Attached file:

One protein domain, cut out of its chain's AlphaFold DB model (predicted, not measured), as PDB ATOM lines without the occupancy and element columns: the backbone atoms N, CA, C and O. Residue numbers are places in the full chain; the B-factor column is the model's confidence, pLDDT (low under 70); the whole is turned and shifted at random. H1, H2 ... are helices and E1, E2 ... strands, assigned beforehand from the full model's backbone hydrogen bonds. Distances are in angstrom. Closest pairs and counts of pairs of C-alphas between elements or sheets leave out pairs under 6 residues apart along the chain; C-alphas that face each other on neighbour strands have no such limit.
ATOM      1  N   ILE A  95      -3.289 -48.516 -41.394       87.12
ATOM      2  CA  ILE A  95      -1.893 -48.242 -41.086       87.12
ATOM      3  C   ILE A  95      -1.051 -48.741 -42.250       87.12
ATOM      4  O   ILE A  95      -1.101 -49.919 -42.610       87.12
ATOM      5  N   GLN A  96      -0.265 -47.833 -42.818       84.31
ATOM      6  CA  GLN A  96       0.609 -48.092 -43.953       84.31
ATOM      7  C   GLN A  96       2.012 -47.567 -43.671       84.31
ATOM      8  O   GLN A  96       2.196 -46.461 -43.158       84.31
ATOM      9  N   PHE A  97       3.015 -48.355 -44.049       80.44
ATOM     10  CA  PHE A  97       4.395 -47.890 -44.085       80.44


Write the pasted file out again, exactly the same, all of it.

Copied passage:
One protein domain, cut out of its chain's AlphaFold DB model (predicted, not measured), as PDB ATOM lines without the occupancy and element columns: the backbone atoms N, CA, C and O. Residue numbers are places in the full chain; the B-factor column is the model's confidence, pLDDT (low under 70); the whole is turned and shifted at random. H1, H2 ... are helices and E1, E2 ... strands, assigned beforehand from the full model's backbone hydrogen bonds. Distances are in angstrom. Closest pairs and counts of pairs of C-alphas between elements or sheets leave out pairs under 6 residues apart along the chain; C-alphas that face each other on neighbour strands have no such limit.
ATOM      1  N   ILE A  95      -3.289 -48.516 -41.394       87.12
ATOM      2  CA  ILE A  95      -1.893 -48.242 -41.086       87.12
ATOM      3  C   ILE A  95      -1.051 -48.741 -42.250       87.12
ATOM      4  O   ILE A  95      -1.101 -49.919 -42.610       87.12
ATOM      5  N   GLN A  96      -0.265 -47.833 -42.818       84.31
ATOM      6  CA  GLN A  96       0.609 -48.092 -43.953       84.31
ATOM      7  C   GLN A  96       2.012 -47.567 -43.671       84.31
ATOM      8  O   GLN A  96       2.196 -46.461 -43.158       84.31
ATOM      9  N   PHE A  97       3.015 -48.355 -44.049       80.44
ATOM     10  CA  PHE A  97       4.395 -47.890 -44.085       80.44